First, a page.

Focals comes with Alexa built-in. According to the showcase page you can Ask Alexa to play music, hear the news, see the weather, control your smart home and more. I’m guessing you can do anything that Alexa allows you to do.

The glasses also comes with a function to pause it all from when you don’t need them:

Technology that’s there when you need it, gone when you don’t – hidden by design.

Form plus function

The glasses comes in stylish designs, a la Warby Parker, maintaining the idea of keeping the technology invisible for only when you need it. The store is also selling the experience in the shopping process. You have to be custom fitted for Focals.It’s crucial to understand how the technology looks and feels,Adam Ketcheson, Chief Marketing Officer of North said to The Bridge: It’s incredibly important for people to get a hands-on experience, especially at our price point. The entire retail model is so people can immersively understand what it is and get the right fit.

Focals will be offered in a variety of styles at $999.

Smart glasses have been emerging and dying for a while now. Google Glass and Intel’s Vaunt both shut down in 2015 and 2018 respectively.

What makes Focals different? The focus on design and style more than the geek outlook of Google Glasses might be a compelling point. Focals are voice activated, but their first selling point is for the technology to be there only when needed, otherwise looking as regular glasses. They are not advertised as a technology, geeky gadget, more as helping companion.

As it often turns out in technology advancements, timing might turn different for North glasses.

Waiting next time I go to NYC to visit the store and try the Focals. Let me know what you think on Twitter @voicefirstlabs or Instagram at voicefirstweekly. I’m Mari, this is VoiceFirst Weekly flash briefing, have a great day and I’ll talk to you all tomorrow. We have an special episode tomorrow with the first human guest in the show. Don’t miss it. See ya.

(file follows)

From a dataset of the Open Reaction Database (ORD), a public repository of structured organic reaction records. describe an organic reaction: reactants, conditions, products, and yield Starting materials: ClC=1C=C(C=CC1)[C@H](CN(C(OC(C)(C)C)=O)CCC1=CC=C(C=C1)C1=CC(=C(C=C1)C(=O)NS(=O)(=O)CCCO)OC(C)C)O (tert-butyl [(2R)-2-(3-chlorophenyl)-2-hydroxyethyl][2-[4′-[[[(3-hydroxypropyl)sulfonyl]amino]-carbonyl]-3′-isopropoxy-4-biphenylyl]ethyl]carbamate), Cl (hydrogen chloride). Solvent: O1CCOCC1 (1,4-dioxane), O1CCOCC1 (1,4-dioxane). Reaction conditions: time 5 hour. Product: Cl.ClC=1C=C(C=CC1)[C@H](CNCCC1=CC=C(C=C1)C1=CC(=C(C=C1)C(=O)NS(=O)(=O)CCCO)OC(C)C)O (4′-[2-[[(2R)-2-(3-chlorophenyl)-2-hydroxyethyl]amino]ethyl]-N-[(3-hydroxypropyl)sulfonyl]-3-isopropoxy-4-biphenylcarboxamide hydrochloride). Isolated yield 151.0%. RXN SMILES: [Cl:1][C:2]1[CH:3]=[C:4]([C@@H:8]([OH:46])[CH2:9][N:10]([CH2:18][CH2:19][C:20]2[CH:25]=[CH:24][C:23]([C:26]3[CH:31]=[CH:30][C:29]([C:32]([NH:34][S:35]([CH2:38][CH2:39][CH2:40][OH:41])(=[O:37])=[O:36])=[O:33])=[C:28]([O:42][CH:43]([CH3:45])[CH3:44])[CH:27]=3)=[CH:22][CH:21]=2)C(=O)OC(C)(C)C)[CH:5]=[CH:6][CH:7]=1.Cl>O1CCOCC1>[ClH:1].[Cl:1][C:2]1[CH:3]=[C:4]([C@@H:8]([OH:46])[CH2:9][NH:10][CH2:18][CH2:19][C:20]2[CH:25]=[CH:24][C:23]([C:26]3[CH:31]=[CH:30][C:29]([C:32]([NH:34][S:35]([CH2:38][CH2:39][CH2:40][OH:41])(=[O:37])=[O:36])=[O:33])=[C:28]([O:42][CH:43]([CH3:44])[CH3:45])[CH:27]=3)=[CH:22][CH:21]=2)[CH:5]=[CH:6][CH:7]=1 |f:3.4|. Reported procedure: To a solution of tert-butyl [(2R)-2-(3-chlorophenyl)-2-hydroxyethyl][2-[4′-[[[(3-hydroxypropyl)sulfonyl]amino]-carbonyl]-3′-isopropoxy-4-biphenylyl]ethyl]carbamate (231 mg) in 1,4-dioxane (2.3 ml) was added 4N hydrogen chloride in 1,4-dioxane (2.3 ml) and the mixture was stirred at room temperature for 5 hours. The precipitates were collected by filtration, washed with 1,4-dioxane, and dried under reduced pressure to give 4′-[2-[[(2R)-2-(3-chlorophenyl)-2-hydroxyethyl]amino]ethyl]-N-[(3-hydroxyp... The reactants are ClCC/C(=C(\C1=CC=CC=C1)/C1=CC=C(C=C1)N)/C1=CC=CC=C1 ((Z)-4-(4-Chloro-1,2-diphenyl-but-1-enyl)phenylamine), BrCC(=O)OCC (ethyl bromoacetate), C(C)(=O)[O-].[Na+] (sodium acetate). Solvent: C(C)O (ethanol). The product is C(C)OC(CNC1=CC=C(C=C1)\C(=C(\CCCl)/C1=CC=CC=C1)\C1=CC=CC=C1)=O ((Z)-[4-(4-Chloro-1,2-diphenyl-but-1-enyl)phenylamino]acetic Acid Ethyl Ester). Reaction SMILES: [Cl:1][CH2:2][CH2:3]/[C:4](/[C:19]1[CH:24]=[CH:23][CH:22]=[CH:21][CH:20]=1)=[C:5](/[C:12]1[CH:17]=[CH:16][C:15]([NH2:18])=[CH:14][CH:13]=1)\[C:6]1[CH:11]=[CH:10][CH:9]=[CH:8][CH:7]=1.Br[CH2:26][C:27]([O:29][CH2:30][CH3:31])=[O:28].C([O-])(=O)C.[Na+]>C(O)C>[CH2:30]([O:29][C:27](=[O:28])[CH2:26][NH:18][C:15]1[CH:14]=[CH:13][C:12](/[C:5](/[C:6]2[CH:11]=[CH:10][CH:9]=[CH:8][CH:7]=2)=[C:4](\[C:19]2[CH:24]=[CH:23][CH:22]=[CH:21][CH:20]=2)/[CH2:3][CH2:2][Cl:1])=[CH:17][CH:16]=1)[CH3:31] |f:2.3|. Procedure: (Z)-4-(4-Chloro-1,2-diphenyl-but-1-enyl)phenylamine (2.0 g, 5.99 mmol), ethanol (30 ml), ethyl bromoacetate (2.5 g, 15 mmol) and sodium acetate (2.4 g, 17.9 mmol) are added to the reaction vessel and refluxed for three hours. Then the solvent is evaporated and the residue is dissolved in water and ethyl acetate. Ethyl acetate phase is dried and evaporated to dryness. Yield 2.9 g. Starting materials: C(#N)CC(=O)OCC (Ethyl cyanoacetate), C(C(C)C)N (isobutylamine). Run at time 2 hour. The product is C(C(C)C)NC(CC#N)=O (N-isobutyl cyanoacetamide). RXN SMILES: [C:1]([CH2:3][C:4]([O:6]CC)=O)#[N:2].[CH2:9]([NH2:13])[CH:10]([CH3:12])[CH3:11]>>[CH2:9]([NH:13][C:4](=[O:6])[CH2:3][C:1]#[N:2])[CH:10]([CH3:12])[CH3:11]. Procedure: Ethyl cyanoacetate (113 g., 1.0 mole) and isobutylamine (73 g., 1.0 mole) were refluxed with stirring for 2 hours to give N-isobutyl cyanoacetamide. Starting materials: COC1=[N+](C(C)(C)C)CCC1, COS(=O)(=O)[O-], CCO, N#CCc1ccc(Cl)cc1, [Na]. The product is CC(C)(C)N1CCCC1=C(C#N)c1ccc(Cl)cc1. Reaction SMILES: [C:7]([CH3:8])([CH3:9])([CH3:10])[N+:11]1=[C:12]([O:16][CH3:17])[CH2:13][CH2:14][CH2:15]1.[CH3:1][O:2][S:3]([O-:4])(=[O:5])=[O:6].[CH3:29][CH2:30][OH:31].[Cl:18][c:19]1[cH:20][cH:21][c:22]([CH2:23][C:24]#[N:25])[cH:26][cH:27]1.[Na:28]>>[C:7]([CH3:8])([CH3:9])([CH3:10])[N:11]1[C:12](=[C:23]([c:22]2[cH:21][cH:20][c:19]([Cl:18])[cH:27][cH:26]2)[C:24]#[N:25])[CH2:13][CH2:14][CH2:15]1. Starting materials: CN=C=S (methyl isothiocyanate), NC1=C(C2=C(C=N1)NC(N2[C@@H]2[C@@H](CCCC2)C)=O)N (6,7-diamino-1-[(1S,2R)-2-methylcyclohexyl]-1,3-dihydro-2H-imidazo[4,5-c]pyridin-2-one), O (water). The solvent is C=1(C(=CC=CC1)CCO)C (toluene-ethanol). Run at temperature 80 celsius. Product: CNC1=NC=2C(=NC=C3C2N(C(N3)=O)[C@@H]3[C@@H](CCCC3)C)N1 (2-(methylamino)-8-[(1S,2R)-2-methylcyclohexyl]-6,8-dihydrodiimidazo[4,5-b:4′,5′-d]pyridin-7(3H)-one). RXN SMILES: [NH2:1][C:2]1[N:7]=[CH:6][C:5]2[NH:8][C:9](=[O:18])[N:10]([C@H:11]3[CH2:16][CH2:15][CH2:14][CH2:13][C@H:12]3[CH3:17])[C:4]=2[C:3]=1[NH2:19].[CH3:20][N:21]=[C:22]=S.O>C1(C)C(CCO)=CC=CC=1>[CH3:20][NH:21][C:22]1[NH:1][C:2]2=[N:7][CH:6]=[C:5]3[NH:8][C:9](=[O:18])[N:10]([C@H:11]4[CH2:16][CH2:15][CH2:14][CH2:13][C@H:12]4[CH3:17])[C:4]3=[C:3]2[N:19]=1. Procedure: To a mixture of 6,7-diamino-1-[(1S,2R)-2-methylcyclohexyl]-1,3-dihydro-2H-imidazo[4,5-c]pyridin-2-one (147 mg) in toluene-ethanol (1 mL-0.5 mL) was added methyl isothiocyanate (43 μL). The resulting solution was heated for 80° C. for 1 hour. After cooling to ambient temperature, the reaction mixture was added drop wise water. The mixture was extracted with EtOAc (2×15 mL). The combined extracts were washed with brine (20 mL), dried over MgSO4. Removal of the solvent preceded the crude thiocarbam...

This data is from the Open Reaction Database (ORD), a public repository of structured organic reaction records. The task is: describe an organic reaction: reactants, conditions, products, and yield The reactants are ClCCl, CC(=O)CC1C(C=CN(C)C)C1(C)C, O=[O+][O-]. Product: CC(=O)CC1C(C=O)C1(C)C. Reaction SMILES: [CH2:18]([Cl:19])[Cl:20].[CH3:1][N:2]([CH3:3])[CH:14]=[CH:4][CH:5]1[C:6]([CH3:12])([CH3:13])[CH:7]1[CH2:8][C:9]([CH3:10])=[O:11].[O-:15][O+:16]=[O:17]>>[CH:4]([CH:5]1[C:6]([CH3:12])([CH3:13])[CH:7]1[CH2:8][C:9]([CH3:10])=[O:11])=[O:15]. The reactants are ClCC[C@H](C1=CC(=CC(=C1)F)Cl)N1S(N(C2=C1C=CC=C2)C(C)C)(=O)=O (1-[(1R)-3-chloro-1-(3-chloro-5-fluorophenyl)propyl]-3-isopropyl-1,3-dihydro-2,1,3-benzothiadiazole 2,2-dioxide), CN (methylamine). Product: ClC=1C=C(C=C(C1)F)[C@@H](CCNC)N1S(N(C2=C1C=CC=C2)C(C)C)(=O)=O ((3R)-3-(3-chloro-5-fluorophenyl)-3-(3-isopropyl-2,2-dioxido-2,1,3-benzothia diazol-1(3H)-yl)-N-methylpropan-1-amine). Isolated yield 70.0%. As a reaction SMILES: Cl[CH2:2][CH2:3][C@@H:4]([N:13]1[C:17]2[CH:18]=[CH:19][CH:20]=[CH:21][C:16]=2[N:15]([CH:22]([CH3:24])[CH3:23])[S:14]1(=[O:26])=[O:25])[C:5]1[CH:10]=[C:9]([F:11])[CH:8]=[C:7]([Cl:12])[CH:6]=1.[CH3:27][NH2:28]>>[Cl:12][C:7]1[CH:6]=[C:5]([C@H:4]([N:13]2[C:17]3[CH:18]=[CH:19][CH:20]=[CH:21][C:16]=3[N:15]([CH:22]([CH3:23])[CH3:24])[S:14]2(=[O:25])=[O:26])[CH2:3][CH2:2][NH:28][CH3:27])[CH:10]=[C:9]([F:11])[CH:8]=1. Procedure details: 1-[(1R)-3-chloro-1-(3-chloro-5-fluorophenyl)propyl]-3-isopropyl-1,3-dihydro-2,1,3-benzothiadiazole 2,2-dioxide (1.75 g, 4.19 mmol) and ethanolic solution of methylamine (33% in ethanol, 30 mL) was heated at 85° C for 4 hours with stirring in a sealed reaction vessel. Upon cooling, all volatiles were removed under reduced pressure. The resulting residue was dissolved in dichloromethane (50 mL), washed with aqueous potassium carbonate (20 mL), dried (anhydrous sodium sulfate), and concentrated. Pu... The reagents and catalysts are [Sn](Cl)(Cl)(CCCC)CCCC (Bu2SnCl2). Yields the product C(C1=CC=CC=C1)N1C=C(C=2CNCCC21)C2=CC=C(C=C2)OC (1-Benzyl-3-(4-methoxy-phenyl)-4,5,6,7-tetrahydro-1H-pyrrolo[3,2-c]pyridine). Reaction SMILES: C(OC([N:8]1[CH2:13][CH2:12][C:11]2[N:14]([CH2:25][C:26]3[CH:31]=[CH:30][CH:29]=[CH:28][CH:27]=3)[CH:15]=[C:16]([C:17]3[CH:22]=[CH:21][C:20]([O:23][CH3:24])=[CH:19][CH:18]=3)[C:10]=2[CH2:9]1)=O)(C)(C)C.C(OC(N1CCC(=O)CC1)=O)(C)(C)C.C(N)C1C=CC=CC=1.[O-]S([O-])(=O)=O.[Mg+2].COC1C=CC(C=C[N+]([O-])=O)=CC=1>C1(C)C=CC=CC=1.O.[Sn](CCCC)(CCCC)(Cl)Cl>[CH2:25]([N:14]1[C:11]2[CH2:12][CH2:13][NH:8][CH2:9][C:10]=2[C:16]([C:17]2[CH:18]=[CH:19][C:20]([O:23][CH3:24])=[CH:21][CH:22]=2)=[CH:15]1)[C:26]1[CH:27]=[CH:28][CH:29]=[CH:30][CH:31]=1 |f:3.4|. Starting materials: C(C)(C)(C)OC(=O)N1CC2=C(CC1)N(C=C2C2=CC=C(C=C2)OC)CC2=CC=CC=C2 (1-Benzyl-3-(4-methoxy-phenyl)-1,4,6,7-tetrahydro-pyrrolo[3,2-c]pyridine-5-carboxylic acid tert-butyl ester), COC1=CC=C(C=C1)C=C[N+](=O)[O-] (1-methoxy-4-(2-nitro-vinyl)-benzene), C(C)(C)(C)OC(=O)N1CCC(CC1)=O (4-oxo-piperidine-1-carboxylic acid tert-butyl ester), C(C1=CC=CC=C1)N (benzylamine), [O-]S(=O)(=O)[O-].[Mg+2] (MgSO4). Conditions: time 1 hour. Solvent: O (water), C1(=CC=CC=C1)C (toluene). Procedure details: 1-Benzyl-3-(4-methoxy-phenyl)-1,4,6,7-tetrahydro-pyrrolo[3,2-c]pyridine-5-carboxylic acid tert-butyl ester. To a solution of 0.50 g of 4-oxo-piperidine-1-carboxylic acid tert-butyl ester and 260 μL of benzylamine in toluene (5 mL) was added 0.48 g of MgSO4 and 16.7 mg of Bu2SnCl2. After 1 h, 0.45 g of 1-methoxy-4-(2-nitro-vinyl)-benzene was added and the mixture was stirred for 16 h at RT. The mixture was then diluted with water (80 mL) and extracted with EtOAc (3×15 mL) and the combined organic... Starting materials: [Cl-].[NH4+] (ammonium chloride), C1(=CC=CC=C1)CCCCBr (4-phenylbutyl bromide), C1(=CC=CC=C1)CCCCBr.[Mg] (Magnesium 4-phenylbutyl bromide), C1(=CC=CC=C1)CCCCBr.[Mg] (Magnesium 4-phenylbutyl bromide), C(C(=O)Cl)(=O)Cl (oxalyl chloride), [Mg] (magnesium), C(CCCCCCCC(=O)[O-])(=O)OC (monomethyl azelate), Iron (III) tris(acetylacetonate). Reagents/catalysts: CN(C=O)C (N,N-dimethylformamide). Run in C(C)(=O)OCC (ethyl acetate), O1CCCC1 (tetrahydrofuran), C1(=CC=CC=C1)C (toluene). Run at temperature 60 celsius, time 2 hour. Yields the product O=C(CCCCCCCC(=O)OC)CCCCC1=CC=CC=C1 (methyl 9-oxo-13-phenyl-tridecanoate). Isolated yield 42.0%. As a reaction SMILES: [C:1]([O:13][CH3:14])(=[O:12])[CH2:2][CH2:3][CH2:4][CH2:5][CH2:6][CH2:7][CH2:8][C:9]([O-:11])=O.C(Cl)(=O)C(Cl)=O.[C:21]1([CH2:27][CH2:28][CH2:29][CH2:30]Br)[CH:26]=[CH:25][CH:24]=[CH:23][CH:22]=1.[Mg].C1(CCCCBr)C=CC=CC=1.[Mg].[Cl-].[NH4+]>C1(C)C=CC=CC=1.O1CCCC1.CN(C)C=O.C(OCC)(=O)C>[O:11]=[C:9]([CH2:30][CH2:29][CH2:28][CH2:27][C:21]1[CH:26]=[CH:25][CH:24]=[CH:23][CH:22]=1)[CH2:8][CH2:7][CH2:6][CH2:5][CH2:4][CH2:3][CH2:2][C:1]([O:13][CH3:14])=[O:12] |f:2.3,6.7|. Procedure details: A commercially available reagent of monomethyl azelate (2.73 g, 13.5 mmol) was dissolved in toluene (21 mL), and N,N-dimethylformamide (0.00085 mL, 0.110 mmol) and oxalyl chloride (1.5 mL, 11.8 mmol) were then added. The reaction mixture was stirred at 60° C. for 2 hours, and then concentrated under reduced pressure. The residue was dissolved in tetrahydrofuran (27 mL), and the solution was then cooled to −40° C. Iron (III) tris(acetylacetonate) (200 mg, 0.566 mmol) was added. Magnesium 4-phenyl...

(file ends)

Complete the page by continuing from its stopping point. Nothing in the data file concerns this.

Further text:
How receptive are smart speaker owners to advertising?

Survata’s September survey of 2,000 smart speaker owners in the US came with one surprising finding: Apple HomePod owners are more likely to be receptive to audio ads than anyone else.

According to the Survata data, as reported by BusinessInsider:

  • 35% of HomePod owners would be interested in hearing about sponsored products or services on their speaker
  • Only 22% of Google Home owners said the same.
  • And just 17% of Amazon Echo and Echo Dot owners are receptive to ads on their speaker.

This shows there is still a large chunk of people who don’t want to hear ads on their smart speakers, suggesting it’ll be an unpopular move if anyone introduces sponsored content any time soon. It’s also unlikely Apple would venture into the sponsored content territory, given it has shied away from targeting ads at users.

Survata market research president Dyna Boen explained that anomaly: